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More on Health Care

My friend and associate Kevin Hoffberg just posted a wonderful article which I strongly recommend you read. The following is my response to Kevin’s post.

I too was happy that President Obama “took off the gloves” as it relates to the insurance “industry”. But did he? As this debate, if that is really what is going on, continues there are a number of things that I find troubling.

Let me offer up my own story. Being on Medicare I already live with the “public option”. It is confusing, expensive and did I say confusing. Among a number of issues, under the onerous threat of a huge penalty, I am forced to buy Part D drug coverage. I am very lucky and don’t take any prescription medicines so I currently have no need to buy this insurance. The premium just went up 36% – no choice. And don’t get me started on the “donut hole” gap in coverage. Then there is my supplemental insurance policy because Medicare doesn’t cover that much. Even with issues it seems to work. At least everyone over 65 has an insurance option.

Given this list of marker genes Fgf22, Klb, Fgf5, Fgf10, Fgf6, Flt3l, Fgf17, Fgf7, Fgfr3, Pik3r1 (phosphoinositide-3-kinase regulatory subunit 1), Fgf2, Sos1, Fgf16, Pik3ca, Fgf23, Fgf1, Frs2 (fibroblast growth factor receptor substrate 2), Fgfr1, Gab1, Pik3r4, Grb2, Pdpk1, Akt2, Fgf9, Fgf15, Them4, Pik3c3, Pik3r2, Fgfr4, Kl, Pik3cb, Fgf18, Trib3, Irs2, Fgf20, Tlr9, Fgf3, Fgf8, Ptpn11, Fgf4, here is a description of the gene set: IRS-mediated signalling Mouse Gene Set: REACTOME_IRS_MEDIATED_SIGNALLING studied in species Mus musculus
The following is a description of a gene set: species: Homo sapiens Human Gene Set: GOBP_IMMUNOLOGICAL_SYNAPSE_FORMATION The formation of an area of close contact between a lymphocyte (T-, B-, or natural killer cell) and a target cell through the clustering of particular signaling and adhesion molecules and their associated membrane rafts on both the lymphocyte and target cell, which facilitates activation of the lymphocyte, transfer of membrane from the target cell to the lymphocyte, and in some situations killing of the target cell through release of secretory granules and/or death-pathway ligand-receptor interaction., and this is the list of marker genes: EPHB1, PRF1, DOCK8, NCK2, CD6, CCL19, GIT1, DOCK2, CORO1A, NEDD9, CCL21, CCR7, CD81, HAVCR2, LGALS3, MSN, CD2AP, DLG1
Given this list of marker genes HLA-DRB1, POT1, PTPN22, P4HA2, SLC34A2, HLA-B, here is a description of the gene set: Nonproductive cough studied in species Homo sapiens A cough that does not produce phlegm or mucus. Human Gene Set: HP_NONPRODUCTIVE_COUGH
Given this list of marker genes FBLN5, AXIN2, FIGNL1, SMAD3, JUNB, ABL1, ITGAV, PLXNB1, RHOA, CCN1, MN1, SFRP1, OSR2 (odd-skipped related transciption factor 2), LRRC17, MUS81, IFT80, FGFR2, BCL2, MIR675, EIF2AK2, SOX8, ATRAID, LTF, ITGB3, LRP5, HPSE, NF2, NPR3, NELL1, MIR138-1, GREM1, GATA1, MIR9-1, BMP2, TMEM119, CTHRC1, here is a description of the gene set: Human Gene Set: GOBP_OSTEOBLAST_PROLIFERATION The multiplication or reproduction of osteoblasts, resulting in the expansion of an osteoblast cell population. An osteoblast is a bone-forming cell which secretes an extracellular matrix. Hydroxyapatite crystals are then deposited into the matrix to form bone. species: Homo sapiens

When you consider what I pay the government for Medicare, AARP for supplemental and AdvantraRX for Part D my health insurance costs are not cheap, in fact they are close to what I paid for health insurance before Medicare. But it works.

So why this story? My complaint is with the Administration and the Democrat leadership and their lack of telling a clear story that sets the record straight. They have left the door wide open to everyone with a vested interest in the status quo. I was unaware of the antitrust exemption – and why would the insurance industry have (need) an exception?

If I understand what is being proposed, anyone on Medicare is already there. We would just be expanding the coverage to people who don’t have it and solving the “emergency room” problem. And I haven’t heard anyone suggest that they would give up their Medicare coverage which is far from perfect but it works.

By the way, while I am ranting, the fact that Pricewaterhouse Coopers would prostitute themselves for a fee is a disgrace and disservice to any and every other consultant. It is how our industry has gotten a bad name. As Kevin said, sometimes we need to “rescope, rescale, and rethink” not bend over say “thank you sir, do it again.” Advising a client on what is right and factually correct should be more important than the size of the fee.
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